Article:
Work in the time of COVID: From ‘Employee’ to ‘Sub-Contractor’
The news is currently full of stories about how the workplace (and modern life) will change following Covid-19 isolation. Experts are speculating that working from home will increase, even when restrictions are lifted, and more of us will develop “Home Office Broadcasting Outlets” (“HOBO spaces” - although that name may need reconsidering!). We have had the technological capacity to work remotely for a long time, and Covid has shown us that we also have the capability to work remotely… so how could this become a successful permanent change?
I began writing a blog in February, before imposed isolation, about the consequences of connectivity on the modern workplace. Here’s a snippet: “The modern workplace bears little resemblance to its predecessor in terms of connectivity…[we] remain constantly available and contactable - even when we are not in the office.” The slow blurring of boundaries between home and work has made it almost normal to do work outside of the office (and work hours). Employees may feel powerless to make choices that stop the intrusion of work into home life because it feels like the norm, even though it is incredibly overwhelming.
The difference between employees and sub-contractors
Despite feeling frustrated at the ‘need’ to be constantly available, one reason we struggle to resist the pull of interruptions is because we define ourselves as “employees”. An employee has little say in the choice of how to spend their time; the label comes with the mindset of ”an ‘ideal worker’: one who is wholly devoted to their job and is available 24 hours a day, 365 days a year, every year of their career” (Thomason & Williams, HBR, 2020). By definition, they are given things to do, and must be available to do them. In workplaces gone by, greater availability (in the office) may have been beneficial to productivity, but the blurring of office boundaries nowadays raises the question of whether ‘productivity’ is about production of volume, or production of quality? I will return to this idea soon.
So, if we are not employees, what are we? At Think Gray, we consider the modern workforce akin to “subcontractors”. Workers must manage their own time, availability, and the expectations of competing stakeholders - which often requires them to provide what clients (or bosses) need, rather than simply adhering to what they want (or think they want!). The mindset of a subcontractor is closely aligned with autonomy and choice, as they negotiate workloads while building reliable personal brands based on solid relationships. Successful subcontractors become talented at filtering their worlds by (1) making choices and prioritising them, and (2) enforcing boundaries that manage expectations.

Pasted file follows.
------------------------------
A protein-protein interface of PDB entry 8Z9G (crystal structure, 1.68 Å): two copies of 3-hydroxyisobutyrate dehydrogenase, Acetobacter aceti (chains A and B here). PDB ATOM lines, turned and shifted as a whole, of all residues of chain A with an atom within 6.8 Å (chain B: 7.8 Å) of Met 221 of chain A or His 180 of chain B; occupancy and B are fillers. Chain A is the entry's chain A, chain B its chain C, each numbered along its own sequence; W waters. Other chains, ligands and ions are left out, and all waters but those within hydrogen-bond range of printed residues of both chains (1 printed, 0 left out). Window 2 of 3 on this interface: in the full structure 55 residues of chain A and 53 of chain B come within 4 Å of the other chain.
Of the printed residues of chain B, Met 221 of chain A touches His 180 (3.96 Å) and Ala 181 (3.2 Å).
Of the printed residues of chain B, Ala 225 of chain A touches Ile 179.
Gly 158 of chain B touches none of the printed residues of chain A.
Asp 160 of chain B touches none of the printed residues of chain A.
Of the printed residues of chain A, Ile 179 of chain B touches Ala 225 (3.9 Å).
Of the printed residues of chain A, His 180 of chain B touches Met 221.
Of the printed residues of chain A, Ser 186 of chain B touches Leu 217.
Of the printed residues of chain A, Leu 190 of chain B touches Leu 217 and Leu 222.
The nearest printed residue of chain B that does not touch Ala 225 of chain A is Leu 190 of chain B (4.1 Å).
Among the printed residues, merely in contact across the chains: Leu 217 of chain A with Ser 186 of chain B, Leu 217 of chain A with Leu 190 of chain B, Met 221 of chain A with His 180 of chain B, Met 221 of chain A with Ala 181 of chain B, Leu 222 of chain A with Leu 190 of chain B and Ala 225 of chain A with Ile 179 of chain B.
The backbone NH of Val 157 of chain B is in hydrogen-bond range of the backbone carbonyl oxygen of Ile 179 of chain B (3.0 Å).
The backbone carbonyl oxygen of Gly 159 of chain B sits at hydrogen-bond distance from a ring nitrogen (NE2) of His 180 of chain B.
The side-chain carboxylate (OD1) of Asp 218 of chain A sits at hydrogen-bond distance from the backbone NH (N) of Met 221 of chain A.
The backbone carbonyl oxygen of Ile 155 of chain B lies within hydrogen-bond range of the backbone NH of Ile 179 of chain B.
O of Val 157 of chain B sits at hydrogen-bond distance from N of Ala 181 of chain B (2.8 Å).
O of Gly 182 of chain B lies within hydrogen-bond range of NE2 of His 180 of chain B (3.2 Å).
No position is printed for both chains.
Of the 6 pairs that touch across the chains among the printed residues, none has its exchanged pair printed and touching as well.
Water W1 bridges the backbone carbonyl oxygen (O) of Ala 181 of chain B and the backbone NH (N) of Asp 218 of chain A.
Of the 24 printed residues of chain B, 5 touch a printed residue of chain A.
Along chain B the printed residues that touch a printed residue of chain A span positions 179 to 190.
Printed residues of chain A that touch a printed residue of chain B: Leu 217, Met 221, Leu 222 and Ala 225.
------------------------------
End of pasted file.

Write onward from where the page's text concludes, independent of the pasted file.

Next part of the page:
However, modern workers are asked to behave as subcontractors with an employee mindset. They must manage their own time whilst attending to interruptions both in and out of working hours, because they are always digitally connected. Covid isolation has made the natural consequences of connectivity blindingly obvious to us. Working from home during Covid has not caused these issues - it has shone a light on changes that were already happening! Becoming aware of the dangers of digital-workspace connection is not to say we shouldn’t work from home; rather, it gives us an opportunity to examine how we can make different choices to succeed at balancing our lives in an evermore connected world.
The Solution: Transforming our workers into experts at choosing
If the musings are to be believed, and employees are to work remotely more than they did pre-Covid, we need to ensure those employees are given the skills to manage their time and priorities as though they are sub-contractors. Focusing on adaptation to a new mode of working is what will set successful companies apart from unsuccessful ones - and investment in their workers is what makes the difference here. Technology has always, and will always, facilitate intrusion into personal life; it is how we use technology that determines whether it empowers or burdens us. Other people’s behaviour has always, and will always, be out of our control; it is how we respond and self-manage that determines whether we are empowered or burdened. Having the skills to make deliberate choices, automise personal working processes, filtering competing demands, and so on, will ensure that ‘subcontractor employees’ can successfully work autonomously and remotely.
Finally, let’s return to productivity. If we choose to maintain remote working conditions but do not empower our workers with these skills, we are likely to witness increased rates of burnout, anxiety, overwhelm, turnover, and so on. Boundaries between rest times and places become blurred; ‘switching off’ after hours becomes more difficult; and the temptation to do ‘just a bit more’ is more difficult to resist. Workers may produce more, but at what costs to quality? Ensuring that workers are able to create boundaries around their time will ensure that they flourish in remote settings. Not only will their productivity include more quality work (less distractions and interruptions, greater focus on important/impactful work), it will allow organisations to reduce running costs in the longer term as less office space will be required. Making these changes is the responsibility of both workers and employers: workers must employ behavioural skills to manage their time and workload autonomously; and employers must trust in the self-management of their workers and the wisdom of quality over quantity!
Experts had predicted, long before Covid, that the organisational landscape will change. We now have an opportunity to sit at the forefront of more flexible working conditions - if we take advantage by making investments that shift our workers from “employees” to “subcontractors”!